Archive for November, 2011

Your Choice of Service Description for Named Devices on Panel Schedules

Thursday, November 24th, 2011

We are pleased to announce that we have put you, our user, in the driver’s seat for what shows up in the panel schedule’s service description column.

This is yet another way that we leave the control of what happens in DraftLogic Electrical up to you! Due to so many questions about user control from prospective buyers after they see our eye-popping electrical design automation, we’ll soon be posting a web page to let everyone know that the user remains in full control of the results & specifically how we enable that.

Back to the new feature announcement…after we thank Daniel L for bringing this feature request to our attention. Thanks, Daniel!

When you generate panel schedules, you can now have the ‘service description’ column filled in three different ways for single-device circuits where the device has a unique name, equipment tag, or description assigned:

1. Report the equipment tag (aka description) only, falling back to the unique name if there is no equipment tag on the device.

2. Report the device location only

3. Report a combination of 1&2.

This is all in effect as of build, which can be updated with a single file overwrite from build If you have not yet updated to V3, we will be replacing the installers with ones this weekend.

In the past, panels and motors were reporting their unique name and all other circuits were reporting their location. With this change, all single-device circuits where the device has a unique name, equipment tag, or description assigned will act in accordance with your choice of one of the three above options at a new project parameter created for this purpose. Note that all circuits still get a single letter prefix to let you know if the circuit is for a child panel, child transformer, receptacles, motors, lights, or mixed.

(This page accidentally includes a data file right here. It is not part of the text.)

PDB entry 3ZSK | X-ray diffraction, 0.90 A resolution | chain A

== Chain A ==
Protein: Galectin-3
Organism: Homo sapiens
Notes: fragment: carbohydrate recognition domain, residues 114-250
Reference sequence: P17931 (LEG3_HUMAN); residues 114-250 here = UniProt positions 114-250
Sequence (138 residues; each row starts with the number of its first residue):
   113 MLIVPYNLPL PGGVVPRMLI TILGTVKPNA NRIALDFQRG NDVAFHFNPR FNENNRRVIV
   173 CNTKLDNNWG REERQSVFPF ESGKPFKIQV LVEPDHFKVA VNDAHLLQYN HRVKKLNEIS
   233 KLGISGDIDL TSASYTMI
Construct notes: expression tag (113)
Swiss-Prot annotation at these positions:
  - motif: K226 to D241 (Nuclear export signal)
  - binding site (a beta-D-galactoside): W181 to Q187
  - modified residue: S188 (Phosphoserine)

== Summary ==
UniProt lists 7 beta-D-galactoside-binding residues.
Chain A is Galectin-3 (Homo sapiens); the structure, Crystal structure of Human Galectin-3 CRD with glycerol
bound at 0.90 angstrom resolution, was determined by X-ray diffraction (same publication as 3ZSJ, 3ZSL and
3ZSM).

See more information about this new feature in the DraftLogic Electrical forums.

Let me know if you have any questions or desire to get this free upgrade for all users,
Dean Whitford
DraftLogic Inc.

Click here to return to the Draftlogic website.

PS: Daniel, we are now working on your request to be able to separate visible attributes onto separate layers with the ability to differ in color from their parent block. ETA for release of the new function is a couple weeks.

Productivity Shoot-Out: DraftLogic Electrical vs. AutoCAD vs. Revit MEP

Monday, November 14th, 2011

In speaking with electrical engineering companies and design build companies about DraftLogic Electrical, we are asked time and time again about whether there is a version of DraftLogic Electrical that runs within Revit.


Just Like Your Dentist: You Have to Go There From Time to Time but it Always Hurts

The vast majority of those who are asking are not doing so because they like designing in Revit, they are asking because they are forced to work in Revit on certain projects. Without fail, those same folks tell us that working in Revit is costing them design productivity…and not just a little bit! Their estimate of the electrical design productivity drop is 30-40%, no small thing in a world where we need to become more productive rather than less.